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Talking about management of miscarriage

Caring for women and their partners experiencing pregnancy loss *

* Our film and the guidance notes that follow focus on miscarriage. However, the principles of care and communication apply equally to women diagnosed with ectopic pregnancy in cases where there is a choice of management approaches.

A note of caution: this film includes conversations that viewers might find upsetting, especially if they have been through pregnancy loss themselves.  You may prefer just to use the good practice guides alone.

I wish they had asked how I was feeling.  Everything was focused on what happened next but I was feeling too raw to think ahead.  It was devastating – I was absolutely distraught.

Our good practice guide

From a medical perspective, miscarriage is a common and generally minor complication of pregnancy, but for patients and their partners it can be distressing, frightening and lonely.

This can be even more so when the physical process of loss has not yet happened and women are faced with making a choice between options for management. Your approach can make a positive difference to the patient’s experience.

man1We spoke to women and health professionals about what helps and what makes things harder.

Women told us that they wanted clear and honest information, presented with kindness, sensitivity and acknowledgement of the emotional impact of miscarriage. They also talked about the importance of overall care at this time.

Health professionals told us that they sometimes found it difficult to have these conversations, particularly when patients were already very distressed. They could feel pressured by time constraints and the needs of other patients.

We look at all these points below. You may also find it useful to have a look at our films on scanning in pregnancy and on talking to patients about the sensitive disposal of pregnancy remains as these are often linked in practice.

The context

After miscarriage has been confirmed you may need to talk to the woman and her partner about management options.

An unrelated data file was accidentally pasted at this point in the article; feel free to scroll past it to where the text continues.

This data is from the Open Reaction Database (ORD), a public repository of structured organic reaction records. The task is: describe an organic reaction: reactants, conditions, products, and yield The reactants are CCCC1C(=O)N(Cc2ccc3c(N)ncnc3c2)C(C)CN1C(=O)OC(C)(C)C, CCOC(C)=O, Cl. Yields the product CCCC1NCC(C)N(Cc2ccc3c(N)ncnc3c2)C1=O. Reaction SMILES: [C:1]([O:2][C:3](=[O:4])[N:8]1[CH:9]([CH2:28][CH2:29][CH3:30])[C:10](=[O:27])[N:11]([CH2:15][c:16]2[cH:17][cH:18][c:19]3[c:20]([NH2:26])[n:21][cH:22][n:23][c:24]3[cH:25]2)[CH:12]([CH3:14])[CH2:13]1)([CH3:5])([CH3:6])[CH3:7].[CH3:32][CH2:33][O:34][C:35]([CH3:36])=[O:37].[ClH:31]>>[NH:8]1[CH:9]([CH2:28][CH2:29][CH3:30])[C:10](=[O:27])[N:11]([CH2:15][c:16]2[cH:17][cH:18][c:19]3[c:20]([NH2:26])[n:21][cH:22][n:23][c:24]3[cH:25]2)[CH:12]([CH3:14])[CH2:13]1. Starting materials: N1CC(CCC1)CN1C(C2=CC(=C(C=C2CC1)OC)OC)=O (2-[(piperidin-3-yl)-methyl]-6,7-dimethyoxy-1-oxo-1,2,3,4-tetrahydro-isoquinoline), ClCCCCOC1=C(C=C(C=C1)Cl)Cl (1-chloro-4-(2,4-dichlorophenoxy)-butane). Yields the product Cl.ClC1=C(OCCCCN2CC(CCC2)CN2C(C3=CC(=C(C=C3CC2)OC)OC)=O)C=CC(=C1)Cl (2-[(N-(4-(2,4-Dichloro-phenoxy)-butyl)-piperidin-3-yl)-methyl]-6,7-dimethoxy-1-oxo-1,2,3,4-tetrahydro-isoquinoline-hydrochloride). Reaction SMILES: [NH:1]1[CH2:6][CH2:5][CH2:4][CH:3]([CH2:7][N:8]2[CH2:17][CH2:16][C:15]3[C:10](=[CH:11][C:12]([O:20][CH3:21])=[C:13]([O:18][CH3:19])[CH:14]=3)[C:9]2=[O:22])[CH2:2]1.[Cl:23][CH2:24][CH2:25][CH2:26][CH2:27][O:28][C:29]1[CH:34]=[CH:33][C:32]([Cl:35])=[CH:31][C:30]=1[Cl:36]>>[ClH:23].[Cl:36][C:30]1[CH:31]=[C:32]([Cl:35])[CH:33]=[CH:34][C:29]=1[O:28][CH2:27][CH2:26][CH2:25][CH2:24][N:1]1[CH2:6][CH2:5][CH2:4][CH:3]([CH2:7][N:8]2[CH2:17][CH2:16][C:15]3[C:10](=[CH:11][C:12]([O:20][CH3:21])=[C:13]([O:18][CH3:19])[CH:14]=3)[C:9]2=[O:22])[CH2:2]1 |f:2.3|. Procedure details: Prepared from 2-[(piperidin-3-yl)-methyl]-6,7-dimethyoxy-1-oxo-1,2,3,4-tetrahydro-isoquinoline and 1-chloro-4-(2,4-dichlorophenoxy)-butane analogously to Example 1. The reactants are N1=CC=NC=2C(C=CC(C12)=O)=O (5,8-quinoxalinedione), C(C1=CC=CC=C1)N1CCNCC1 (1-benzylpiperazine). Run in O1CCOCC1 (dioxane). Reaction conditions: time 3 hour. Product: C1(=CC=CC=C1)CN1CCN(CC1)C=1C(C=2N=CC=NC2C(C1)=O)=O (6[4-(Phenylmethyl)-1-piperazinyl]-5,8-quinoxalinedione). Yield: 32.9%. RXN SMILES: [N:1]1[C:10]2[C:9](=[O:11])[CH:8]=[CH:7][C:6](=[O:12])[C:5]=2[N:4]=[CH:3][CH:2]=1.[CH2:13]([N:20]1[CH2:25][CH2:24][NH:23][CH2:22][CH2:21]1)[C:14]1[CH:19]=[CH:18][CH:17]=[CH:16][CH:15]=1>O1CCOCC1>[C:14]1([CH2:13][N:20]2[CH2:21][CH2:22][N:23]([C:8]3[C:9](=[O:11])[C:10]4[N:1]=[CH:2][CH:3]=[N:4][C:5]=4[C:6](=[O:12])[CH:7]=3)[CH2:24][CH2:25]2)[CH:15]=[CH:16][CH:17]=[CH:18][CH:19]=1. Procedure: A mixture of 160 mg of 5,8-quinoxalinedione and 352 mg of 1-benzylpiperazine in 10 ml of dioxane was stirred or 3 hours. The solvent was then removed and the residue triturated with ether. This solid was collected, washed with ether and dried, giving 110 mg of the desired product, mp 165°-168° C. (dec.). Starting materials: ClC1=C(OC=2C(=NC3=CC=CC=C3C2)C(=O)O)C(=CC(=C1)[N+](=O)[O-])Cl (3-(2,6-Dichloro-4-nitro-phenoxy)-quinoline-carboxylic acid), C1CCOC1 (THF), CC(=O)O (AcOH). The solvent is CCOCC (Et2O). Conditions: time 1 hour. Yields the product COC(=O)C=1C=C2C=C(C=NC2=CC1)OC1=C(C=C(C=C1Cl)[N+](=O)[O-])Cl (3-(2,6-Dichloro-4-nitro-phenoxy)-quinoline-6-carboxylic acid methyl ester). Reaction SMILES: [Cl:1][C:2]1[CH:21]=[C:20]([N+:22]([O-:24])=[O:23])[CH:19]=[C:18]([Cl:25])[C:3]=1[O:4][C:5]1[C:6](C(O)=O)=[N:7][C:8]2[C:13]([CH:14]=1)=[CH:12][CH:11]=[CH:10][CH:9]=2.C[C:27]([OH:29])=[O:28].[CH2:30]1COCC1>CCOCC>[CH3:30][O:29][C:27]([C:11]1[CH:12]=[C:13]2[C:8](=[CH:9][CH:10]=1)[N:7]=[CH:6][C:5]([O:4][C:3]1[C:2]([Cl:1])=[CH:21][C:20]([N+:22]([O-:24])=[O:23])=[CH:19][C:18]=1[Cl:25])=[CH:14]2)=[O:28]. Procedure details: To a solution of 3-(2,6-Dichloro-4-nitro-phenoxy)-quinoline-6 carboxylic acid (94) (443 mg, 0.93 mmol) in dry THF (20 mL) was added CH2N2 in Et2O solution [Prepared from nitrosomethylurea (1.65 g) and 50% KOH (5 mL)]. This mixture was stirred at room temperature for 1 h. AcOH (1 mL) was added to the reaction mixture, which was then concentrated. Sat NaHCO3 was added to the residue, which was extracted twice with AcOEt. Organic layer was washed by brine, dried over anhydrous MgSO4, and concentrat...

Calm silence doesn’t mean I’m OK with it.  It can be shock, still processing it or internal chaos.

Key things to think about are:

Consider how she (or they) might be feeling – be sensitive and compassionate

man3For most women (and their partners), miscarriage means the loss of a baby, whatever the gestation. They want you to recognise and understand  the emotional impact of their loss, showing empathy and acceptance of whatever they are feeling.

 Women (and their partners) may also find it very distressing to have to make a decision at all about their next steps, as all options involve the final loss of their baby.

I started to realise what the three options really meant.  I would essentially have to bleed everything out of me, but this could take 2 or 3 weeks to happen; I could have some medication to make this happen faster; or I would have to have it surgically removed.  None of these options appealed to me at all.

Think about your language

I discussed this with my colleagues.  We agreed that different women feel differently, and find different things helpful at different times.  [We should] be guided by them rather than trying to deliver the perfect ‘one liner’.

Provide clear information about each option and time for questions

Thank you to the nurses for their kindness and sensitivity, listening to my concerns, never making me feel silly and explaining all options with compassion.

For medical management at home we give codeine phosphate and an anti-emetic.

Important practicalities

The room where we spoke was awful and I can still picture the mess and food crumbs.

man5Some practical aspects may be out of your control, but it can help to show you understand how hard it can be.

Time. Women and their partners need time to talk and understand what is happening next both before and during your conversation. They don’t want to wait too long but neither do they want to be rushed. If possible, turn your bleeper off and make sure there is time to answer questions.